Life is a paradox, Carl Jung warned us. It can range from the deepest suffering to the greatest joy, so we need to prepare ourselves to deal with the most difficult moments, those that have the potential to break us into a thousand pieces. And we need to face them as calmly as possible to prevent them from derailing our goals and causing us to hit bottom emotionally. To develop that level of resilience, we may have to change some of our attitudes and thought patterns, replacing them with more adaptive insights.
What you deny submits you, what you accept transforms you
Jung thought that “Those who do not learn anything from the unpleasant facts of life force the cosmic consciousness to reproduce them as many times as necessary to learn what the drama of what happened teaches. What you deny submits you; What you accept transforms you.”
When things go wrong, our first reaction is usually denial. It is easier to ignore disaster than to plunge into its consequences. However, Jung also warned that “What you resist, persists.” He believed that “When an internal situation is not made conscious, it appears outside as destiny.”
Accepting reality, taking stock of what is happening, assuming responsibilities and taking note of the error is essential if we do not want to fall into the repetition compulsion; that is, tripping over the same stone again. No matter how difficult the situation is, we can only change it when we are fully aware of its implications.
We must remember that “Even a happy life cannot exist without a measure of darkness. The word happiness would lose its meaning if it were not balanced by sadness. It is much better to take things as they come, with patience and equanimity,” as Jung recommended.
In all chaos there is a cosmos, in all disorder a secret order
Adversity does not usually come alone, uncertainty and chaos are usually their companions. If we don’t know how to deal with them, they usually generate enormous inner anguish. Jung noted that “For many of us, myself included, chaos is terrifying and paralyzing.”
However, he also thought that “In all chaos there is a cosmos, in all disorder a secret order.” His psychological theory was very complex. Jung was convinced that the world is governed by deterministic chaos; In other words, even seemingly unpredictable behaviors and events follow patterns, even if we are not able to see them at first.
Of course, it is not easy to assume that we will not always have control over our future and that tomorrow will not be drawn with the same colors as today. However, we need to accept that the unpredictable and the chaotic are inherent ingredients of existence itself. Resisting uncertainty will only increase stress and anguish.
“When a violent life situation arises that refuses to fit into the traditional meanings we assign to them, a moment of collapse occurs […] Only when all supports and crutches have been broken and there is no support that offers us the slightest hope security, we can experience the archetype that until then had remained hidden behind the significant,” wrote Jung.
In fact, if we look back to see the obstacles we have overcome, we can analyze what happened with different eyes and even find meaning or give a sense to what at one time seemed chaotic and disorderly.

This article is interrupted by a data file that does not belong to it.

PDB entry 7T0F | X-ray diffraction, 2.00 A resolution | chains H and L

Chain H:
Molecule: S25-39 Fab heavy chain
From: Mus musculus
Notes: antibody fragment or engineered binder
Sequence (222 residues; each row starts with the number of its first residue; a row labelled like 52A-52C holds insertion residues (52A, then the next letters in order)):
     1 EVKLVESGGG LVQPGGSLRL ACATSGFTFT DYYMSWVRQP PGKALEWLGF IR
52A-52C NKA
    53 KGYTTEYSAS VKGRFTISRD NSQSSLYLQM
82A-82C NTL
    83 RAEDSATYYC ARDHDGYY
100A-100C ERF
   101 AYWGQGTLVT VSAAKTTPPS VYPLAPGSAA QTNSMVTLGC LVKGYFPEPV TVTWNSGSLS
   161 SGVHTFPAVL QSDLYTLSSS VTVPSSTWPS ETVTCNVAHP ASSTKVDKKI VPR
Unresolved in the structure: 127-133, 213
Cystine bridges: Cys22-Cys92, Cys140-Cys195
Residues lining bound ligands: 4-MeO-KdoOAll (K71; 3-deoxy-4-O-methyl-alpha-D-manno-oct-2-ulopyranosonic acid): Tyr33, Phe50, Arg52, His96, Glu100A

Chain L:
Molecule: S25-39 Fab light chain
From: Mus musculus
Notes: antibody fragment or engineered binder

Things depend more on how we perceive them than on how they are in themselves
Among the numerous letters that Jung wrote, one is particularly interesting as it responds to a patient who asks him how to “cross the river of life.” The psychiatrist replied that there really is no correct way to live, but that we just face the circumstances that fate brings us in the best way we can. “The shoe that fits one squeezes another; There is no one-size-fits-all recipe for life,” he wrote.
However, he also explained that “Things depend on how we see them and not so much on how they are in themselves.” Jung emphasized the degree of drama that our perception adds to the facts and that ends up exponentially increasing the anguish and discomfort that these generate.
For this reason, when we navigate the troubled waters of adversity, we must try not to get carried away by the inertia of worries and catastrophism, as this only increases the risk of losing control of our emotions. Instead, we should ask ourselves if there is a more objective, rational and positive way of seeing and dealing with what is happening to us.
To regain confidence in ourselves we need to add light to our shadows, as Jung would say, so we must stop perceiving problems through the lens of our fears and insecurities to to start using a more objective and balanced prism.
I am not what happened to me, I am what I choose to be
When we’re caught up in adversity, it’s easy to go with the flow. When things go wrong, it’s hard to be optimistic. And when the world goes in one direction, it is difficult to go against it. However, Jung warned us not to let ourselves be carried away, but to always keep in mind the person we want to be. As the psychiatrist wrote “The privilege of a lifetime is to become what you really are.”
To stay calm on days of instability and endless pressure, it is better to look within and not focus so much on the noise that surrounds us. Inside us reside the truths, the path and our strengths. Looking outside for answers can have a more destabilizing effect.
As Jung wrote in one of his letters, “If you want to follow your individual path, remember that it is not prescribed and just arises by itself when you put one foot in front of the other.” It is our decisions in the face of circumstances that create the path.
We can take advantage of that dark moment to discover who we are and what we want to achieve. We can use adversity as a springboard to get stronger. Ultimately, we are what we do every day, not what we were in the past. Thus, in the end we can say: “I am not what happened to me, I am what I choose to be,” as Jung said.
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